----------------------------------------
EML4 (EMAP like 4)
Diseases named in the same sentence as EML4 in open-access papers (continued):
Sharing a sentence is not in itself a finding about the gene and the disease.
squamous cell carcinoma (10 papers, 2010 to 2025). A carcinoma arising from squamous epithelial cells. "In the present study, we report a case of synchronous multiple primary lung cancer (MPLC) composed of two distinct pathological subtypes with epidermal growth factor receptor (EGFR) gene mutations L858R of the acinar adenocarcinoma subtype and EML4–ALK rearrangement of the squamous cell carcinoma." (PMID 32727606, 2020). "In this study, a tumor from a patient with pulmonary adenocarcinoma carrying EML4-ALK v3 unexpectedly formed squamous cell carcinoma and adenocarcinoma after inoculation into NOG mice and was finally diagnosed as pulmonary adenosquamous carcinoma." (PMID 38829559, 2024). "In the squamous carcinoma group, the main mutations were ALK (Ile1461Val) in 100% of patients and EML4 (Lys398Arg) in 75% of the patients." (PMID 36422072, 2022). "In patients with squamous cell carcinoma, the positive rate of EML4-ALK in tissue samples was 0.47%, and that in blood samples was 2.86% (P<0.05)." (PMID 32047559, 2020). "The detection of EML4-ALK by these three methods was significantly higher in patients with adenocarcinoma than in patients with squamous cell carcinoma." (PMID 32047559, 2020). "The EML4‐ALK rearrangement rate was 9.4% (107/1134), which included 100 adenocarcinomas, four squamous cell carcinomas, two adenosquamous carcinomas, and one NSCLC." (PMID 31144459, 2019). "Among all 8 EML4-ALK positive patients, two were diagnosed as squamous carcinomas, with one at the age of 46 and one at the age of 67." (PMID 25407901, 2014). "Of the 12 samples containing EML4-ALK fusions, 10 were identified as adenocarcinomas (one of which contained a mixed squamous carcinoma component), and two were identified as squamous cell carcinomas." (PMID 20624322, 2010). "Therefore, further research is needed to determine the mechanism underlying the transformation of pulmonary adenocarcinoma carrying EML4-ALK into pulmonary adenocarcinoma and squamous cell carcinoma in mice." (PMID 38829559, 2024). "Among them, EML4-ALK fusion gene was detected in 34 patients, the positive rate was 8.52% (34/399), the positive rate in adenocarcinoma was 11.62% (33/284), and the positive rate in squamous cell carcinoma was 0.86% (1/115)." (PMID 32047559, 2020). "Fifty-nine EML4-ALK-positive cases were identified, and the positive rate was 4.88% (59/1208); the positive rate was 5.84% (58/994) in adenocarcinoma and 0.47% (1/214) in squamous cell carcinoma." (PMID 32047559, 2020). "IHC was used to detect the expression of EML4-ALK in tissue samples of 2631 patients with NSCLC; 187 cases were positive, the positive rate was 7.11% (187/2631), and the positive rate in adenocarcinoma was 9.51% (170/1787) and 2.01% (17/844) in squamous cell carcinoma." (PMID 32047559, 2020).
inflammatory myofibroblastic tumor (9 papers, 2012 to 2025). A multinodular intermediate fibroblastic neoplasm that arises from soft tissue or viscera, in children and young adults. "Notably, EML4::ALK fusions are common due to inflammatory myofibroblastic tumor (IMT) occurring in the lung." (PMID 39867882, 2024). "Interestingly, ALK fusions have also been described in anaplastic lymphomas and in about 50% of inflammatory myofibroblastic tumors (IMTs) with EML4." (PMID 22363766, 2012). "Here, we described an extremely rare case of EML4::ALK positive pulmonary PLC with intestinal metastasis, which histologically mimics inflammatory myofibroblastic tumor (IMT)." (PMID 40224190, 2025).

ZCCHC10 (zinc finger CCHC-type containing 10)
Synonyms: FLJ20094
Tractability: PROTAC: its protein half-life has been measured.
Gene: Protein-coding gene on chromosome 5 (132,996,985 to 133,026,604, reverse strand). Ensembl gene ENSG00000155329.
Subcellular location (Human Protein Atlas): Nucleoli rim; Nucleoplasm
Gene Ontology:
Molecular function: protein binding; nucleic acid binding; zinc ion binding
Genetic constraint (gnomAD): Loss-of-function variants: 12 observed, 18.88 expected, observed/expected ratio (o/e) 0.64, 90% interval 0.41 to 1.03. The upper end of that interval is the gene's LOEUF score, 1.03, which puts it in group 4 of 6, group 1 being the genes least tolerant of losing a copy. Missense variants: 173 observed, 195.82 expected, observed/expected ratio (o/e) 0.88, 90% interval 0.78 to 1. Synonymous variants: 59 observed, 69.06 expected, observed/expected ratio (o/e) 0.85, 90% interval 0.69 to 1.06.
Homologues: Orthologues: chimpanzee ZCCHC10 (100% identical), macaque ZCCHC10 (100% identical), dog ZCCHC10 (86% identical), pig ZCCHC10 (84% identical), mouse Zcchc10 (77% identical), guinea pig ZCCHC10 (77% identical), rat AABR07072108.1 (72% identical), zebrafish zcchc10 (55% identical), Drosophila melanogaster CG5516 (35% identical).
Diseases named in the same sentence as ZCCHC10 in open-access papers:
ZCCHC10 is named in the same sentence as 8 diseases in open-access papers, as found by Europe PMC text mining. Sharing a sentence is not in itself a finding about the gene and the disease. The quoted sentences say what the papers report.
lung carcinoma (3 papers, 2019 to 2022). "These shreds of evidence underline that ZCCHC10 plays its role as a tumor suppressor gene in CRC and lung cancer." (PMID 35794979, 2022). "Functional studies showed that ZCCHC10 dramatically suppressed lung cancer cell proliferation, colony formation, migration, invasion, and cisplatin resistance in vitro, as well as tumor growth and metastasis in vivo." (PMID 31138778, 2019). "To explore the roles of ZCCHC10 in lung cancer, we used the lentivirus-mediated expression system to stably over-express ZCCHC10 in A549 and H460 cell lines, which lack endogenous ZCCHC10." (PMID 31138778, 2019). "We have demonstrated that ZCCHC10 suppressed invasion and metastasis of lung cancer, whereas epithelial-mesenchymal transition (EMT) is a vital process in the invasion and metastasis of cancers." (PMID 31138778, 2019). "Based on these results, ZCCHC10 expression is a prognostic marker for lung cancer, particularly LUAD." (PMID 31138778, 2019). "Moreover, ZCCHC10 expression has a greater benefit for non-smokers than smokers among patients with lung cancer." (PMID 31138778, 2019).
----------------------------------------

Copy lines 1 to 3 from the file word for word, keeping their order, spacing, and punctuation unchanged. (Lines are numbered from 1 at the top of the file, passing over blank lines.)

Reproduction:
EML4 (EMAP like 4)
Diseases named in the same sentence as EML4 in open-access papers (continued):
Sharing a sentence is not in itself a finding about the gene and the disease.